Fred and Cindy Warmbier appeared Tuesday on “Fox & Friends,” saying they’d had time to do some healing in the three months since they buried their 22-year-old son, Otto.
“But now we see North Korea claiming to be a victim and that the world is picking on them, and we’re here to tell you: North Korea is not a victim,” Fred Warmbier said. “They’re terrorists. They kidnapped Otto. They tortured him. They intentionally injured him. They are not victims.”
Warmbier was arrested in January 2016 at the end of a brief tourist visit to the isolated country. This past June, he was medically evacuated and was being treated at the University of Cincinnati Medical Center when he died.
“Unfortunately, the awful torturous mistreatment our son received at the hands of the North Koreans ensured that no other outcome was possible beyond the sad one we experienced today,” the Warmbiers said in a written statement after his death.
North Korea denied that Warmbier had been tortured and tried to cast his death as a “mystery.”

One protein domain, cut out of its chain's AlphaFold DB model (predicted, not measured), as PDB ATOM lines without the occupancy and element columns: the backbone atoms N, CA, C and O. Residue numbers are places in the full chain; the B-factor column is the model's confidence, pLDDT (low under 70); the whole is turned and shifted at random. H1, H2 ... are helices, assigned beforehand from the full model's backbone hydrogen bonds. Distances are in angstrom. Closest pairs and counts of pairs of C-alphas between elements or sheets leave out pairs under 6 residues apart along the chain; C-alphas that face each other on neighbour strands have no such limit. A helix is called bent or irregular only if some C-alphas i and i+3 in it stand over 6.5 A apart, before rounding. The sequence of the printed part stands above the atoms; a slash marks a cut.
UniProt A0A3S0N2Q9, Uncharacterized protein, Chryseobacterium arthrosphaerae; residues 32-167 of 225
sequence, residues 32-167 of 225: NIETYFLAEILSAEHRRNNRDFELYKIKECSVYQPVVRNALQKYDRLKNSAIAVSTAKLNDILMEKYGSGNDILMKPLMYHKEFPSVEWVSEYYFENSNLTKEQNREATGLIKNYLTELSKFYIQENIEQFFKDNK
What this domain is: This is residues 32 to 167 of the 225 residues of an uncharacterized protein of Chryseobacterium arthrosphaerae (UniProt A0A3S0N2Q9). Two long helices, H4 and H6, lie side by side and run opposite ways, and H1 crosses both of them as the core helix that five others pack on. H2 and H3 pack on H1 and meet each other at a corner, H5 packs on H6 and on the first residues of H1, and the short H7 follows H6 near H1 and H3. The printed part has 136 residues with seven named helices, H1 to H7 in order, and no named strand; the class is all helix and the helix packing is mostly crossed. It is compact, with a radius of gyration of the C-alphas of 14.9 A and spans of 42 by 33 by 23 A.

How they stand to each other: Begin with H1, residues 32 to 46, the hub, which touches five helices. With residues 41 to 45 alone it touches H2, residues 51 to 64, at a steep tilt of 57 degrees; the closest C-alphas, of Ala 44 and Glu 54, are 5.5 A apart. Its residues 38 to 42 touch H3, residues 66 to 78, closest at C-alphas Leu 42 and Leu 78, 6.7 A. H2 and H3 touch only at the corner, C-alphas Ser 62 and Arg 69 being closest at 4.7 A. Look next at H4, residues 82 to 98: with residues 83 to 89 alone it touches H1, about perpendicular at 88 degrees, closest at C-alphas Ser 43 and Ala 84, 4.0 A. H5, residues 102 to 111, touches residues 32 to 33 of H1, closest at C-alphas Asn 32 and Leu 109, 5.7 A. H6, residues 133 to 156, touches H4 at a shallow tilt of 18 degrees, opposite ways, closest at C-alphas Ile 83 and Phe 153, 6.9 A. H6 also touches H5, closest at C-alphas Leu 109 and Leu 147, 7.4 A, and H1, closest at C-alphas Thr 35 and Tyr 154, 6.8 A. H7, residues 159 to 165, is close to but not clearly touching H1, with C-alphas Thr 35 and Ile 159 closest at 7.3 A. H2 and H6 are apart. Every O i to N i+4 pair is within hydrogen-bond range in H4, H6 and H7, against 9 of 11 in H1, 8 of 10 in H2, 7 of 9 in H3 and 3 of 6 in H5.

“The fact that Warmbier died suddenly in less than a week after his return to the U.S. in his normal state of health indicators is a mystery to us as well,” a North Korean Foreign Ministry spokesman was quoted by the official Korean Central News Agency in June. “To make it clear, we are the biggest victim of this incident.”
North Korea claimed Warmbier slipped into a coma after contracting botulism and taking a sleeping pill and that he was provided proper medical care.
On Tuesday, the Warmbiers vehemently pushed back against North Korea’s claims, sharing the utter shock and grief they felt meeting their comatose son at the airport.
“We walked over to the plane; the engines are still humming,” Fred Warmbier said. “When we got halfway up the steps, we heard this howling, involuntary, inhuman sound. We weren’t really certain what it was. … Otto was on the stretcher across in the plane, and he was jerking violently, making these inhuman sounds.”
Fred Warmbier said his wife and daughter ran off the plane, while he and his other son walked over to the stretcher. Otto Warmbier now had a shaved head, a feeding tube emerging from his nose, and was blind and deaf.